Opinion: How we can avoid the next health care supply shortage — essential generic medicines
Phlow Corp. co-founders, VCU dean discuss prescription drug shortage solutions
Amid the COVID-19 crisis, America is witnessing something many of us once thought impossible: critical shortages of health care supplies. Doctors are devising ways to make one ventilator serve two patients, and citizens are sewing protective masks for donation to local hospitals. While this kind of American resourcefulness is uplifting, it is a situation that is completely precarious and avoidable.
Despite the fact that the U.S. is the largest consumer of pharmaceuticals in the world, another, possibly more dramatic, health care shortage is looming: essential generic medications. Many of these drugs were already in short supply prior to the pandemic, and the problem is worsening by the week. But here’s the good news: It’s not too late for America to head off this crisis.
Of the more than 4 billion prescription medicines dispensed in the United States last year, only 20% were produced in America. Over the past few decades, America has lost a key domestic manufacturing industrial base, essential generic medicine ingredient manufacturing. We import the bulk of our most important generic medicine ingredients from foreign countries, especially China and India, who also have health care systems that have been overtaxed by the COVID-19 pandemic. This is an unsustainable and dangerous supply chain vulnerability.
Are we prepared for a scenario in which the vast majority of our essential generic medicines are unavailable because overseas manufacturers cannot — or will not — supply them? Now is the time to come together and bring back generic pharmaceutical manufacturing back to American soil.
We have abundant technology, knowledge and infrastructure to accomplish this here at home. What would it take to mobilize our forces and create a robust, sustainable supply chain of essential generic medications in our country? We need visionary public-private partnerships.
Engineering researchers in universities including MIT, Rutgers and Virginia Commonwealth University are creating advanced manufacturing methods which dramatically reduce the financial and environmental cost of producing pharmaceuticals. These include advances in continuous flow processing, which produces active pharmaceutical ingredients (APIs) in an uninterrupted stream — instead of batch-by-batch processes, as they are commonly produced today. Continuous flow processing is much more cost effective than batch processing and generates less waste. More importantly, APIs produced in this way are more consistent and tend to be of higher quality.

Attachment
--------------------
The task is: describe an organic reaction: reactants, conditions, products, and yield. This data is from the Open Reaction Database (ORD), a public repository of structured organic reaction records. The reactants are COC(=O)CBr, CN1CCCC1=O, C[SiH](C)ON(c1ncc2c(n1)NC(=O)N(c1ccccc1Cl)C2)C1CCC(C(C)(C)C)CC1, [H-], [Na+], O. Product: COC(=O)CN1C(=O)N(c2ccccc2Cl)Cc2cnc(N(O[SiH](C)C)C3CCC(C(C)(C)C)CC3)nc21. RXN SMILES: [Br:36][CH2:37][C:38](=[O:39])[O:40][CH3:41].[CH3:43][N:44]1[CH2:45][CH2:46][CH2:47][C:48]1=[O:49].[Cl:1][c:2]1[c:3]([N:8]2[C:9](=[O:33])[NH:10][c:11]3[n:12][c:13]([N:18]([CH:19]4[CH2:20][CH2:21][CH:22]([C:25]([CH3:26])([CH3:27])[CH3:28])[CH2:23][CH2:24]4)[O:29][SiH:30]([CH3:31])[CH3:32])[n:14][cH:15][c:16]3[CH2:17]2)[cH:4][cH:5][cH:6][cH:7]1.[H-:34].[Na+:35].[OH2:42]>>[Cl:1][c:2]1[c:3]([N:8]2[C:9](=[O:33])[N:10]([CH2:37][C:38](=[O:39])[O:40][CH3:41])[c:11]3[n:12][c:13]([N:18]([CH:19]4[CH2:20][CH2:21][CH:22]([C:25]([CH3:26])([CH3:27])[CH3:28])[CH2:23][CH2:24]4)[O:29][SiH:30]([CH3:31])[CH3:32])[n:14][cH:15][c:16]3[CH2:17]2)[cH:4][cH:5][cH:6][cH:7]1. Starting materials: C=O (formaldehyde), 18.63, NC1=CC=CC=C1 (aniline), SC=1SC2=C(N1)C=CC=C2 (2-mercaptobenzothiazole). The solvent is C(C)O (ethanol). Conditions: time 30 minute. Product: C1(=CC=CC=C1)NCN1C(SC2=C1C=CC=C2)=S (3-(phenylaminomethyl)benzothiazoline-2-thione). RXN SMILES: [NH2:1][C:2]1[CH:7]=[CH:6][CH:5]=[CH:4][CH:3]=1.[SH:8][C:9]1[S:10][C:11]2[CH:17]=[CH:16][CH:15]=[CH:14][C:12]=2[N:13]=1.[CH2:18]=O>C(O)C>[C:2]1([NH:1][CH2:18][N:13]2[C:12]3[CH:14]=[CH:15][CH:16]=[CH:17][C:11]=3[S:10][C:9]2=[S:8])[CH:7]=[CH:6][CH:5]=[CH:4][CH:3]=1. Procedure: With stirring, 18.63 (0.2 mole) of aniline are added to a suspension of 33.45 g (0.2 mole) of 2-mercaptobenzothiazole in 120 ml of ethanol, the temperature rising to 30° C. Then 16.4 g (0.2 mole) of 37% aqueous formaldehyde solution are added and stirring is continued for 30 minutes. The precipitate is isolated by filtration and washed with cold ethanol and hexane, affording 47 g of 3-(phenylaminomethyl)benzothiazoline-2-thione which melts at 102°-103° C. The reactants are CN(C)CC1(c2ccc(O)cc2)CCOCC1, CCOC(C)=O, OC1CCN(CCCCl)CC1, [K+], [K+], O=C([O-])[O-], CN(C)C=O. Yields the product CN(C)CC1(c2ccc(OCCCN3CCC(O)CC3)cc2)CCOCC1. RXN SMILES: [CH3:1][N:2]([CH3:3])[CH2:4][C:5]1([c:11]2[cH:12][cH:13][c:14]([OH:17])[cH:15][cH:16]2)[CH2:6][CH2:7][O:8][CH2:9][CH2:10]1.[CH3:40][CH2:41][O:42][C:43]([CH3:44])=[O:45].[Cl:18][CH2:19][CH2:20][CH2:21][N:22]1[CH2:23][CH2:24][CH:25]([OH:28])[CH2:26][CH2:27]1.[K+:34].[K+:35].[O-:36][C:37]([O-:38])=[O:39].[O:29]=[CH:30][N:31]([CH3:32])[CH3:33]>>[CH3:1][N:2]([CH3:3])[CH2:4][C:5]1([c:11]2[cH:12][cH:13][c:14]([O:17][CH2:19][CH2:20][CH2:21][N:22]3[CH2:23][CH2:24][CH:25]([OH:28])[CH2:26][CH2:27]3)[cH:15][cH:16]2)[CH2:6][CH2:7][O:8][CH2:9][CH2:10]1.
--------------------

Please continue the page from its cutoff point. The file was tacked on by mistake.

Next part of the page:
Much of the research to create these methods is currently funded by nonprofit organization grants to universities seeking to make life-saving medications more accessible to the developing world. If we are to re-secure this critical industrial base, government, private corporations and nonprofits must act quickly to tap into these advanced pharmaceutical manufacturing breakthroughs for the benefit of the U.S. population as well.
Coming together to manufacture critical generic medicines and their ingredients in the U.S. is essential to ensuring the health care of Americans and is a matter of national public health security.
This is urgently needed for the treatment of COVID-19. Essential generic medicines include sedatives and other drugs to help patients who require ventilators, medicines to support blood pressure control, and antibiotics to help fight infections common in these patients. It is equally necessary for the post-pandemic world. A commitment to domestic manufacturing of essential generic medicines will bring significant benefit to society. It will also boost the U.S. economy by providing a highly skilled workforce for the future. In other words, it will save — and improve the quality of — millions of lives.
We stand in a transformative moment in American history and have the advantage of awareness. The actions we take today will have a significant impact on the future. In the midst of this devastating COVID-19 there can be a silver lining. Let us seize this rare opportunity by bringing the public and private sectors together to build a safer, healthier and more hopeful American future for generations to come. We can do it, here and now.
Barbara D. Boyan is the Alice T. and William H. Goodwin Jr. Dean of Virginia Commonwealth University’s College of Engineering. Dr. Eric S. Edwards is co-founder, president and CEO of pharmaceutical startup Phlow Corp., as well as the chair of VCU’s School of Pharmacy Graduate Advisory Board. B. Frank Gupton, also a co-founder of Phlow Corp., is chair of the VCU College of Engineering’s Department of Chemical and Life Science Engineering, as well as director of the Medicines for All Institute.